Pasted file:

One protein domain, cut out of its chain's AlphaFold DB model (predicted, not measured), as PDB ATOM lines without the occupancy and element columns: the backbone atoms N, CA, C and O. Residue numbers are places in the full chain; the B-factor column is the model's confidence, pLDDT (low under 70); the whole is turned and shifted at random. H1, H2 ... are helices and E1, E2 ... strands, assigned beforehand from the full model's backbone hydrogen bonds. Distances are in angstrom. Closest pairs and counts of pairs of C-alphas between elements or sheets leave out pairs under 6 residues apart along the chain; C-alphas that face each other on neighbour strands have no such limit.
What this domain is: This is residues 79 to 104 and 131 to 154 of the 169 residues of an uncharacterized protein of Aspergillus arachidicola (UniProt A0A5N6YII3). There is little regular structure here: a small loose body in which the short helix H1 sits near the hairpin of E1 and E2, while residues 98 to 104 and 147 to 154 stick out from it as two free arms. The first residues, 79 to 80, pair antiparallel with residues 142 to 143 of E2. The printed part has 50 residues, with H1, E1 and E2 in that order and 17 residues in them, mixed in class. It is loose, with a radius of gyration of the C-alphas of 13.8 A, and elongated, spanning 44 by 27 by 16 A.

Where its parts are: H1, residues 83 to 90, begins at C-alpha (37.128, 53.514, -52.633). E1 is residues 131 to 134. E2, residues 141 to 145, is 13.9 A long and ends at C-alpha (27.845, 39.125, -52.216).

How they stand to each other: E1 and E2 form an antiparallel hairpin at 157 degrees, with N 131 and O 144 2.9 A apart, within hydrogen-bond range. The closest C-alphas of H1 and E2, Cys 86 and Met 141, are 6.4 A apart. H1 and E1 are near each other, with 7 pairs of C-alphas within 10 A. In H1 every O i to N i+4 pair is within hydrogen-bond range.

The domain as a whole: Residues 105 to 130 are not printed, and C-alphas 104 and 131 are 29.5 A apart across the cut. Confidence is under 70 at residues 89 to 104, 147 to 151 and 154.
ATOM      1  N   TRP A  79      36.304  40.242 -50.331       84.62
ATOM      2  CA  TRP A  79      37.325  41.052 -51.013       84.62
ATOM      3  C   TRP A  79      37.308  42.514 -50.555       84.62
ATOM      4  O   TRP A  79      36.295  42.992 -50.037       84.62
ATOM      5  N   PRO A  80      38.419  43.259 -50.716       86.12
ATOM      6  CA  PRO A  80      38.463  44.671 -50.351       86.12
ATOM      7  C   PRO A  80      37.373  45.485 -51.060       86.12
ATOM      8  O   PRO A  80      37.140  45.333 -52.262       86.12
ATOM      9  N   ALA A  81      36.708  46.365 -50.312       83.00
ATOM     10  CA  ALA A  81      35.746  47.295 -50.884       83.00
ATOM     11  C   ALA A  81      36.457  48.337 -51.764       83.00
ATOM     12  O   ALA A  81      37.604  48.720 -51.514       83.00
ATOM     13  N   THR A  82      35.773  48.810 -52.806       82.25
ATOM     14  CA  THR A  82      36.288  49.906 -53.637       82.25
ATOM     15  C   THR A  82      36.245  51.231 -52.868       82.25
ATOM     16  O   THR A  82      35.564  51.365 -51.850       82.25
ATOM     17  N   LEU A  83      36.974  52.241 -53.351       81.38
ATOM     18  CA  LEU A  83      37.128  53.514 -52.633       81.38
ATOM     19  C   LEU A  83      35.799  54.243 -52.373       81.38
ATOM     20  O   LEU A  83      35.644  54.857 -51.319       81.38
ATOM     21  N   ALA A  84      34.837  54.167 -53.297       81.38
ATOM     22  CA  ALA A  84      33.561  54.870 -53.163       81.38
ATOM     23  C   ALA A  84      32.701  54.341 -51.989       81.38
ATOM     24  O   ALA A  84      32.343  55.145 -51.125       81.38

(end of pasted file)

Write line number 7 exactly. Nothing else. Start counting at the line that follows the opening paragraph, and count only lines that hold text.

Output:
ATOM      3  C   TRP A  79      37.308  42.514 -50.555       84.62